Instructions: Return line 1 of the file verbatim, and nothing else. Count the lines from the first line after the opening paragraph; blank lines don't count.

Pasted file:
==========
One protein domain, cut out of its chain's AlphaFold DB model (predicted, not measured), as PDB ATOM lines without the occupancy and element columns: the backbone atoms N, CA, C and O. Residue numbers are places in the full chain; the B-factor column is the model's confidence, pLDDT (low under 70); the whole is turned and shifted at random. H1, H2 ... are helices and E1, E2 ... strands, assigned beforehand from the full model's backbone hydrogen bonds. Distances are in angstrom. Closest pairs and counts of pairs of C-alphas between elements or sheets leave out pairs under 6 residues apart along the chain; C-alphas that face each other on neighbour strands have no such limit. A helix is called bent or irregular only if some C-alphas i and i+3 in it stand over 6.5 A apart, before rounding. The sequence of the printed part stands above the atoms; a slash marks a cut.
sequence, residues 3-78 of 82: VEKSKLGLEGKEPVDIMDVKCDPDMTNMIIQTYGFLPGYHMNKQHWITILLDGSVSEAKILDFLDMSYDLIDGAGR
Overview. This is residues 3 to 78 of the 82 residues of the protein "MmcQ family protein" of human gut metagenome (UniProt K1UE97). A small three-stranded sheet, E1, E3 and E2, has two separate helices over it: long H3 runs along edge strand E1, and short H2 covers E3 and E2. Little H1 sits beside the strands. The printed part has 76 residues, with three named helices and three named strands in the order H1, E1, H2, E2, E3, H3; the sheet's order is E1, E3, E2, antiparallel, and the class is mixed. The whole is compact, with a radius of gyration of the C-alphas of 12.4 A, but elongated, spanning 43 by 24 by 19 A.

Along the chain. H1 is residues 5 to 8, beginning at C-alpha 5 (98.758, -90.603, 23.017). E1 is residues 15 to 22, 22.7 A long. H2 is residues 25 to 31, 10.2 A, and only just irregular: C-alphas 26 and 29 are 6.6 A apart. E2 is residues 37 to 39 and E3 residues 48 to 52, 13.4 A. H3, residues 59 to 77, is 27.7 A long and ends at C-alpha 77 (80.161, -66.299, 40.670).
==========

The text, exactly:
sequence, residues 3-78 of 82: VEKSKLGLEGKEPVDIMDVKCDPDMTNMIIQTYGFLPGYHMNKQHWITILLDGSVSEAKILDFLDMSYDLIDGAGR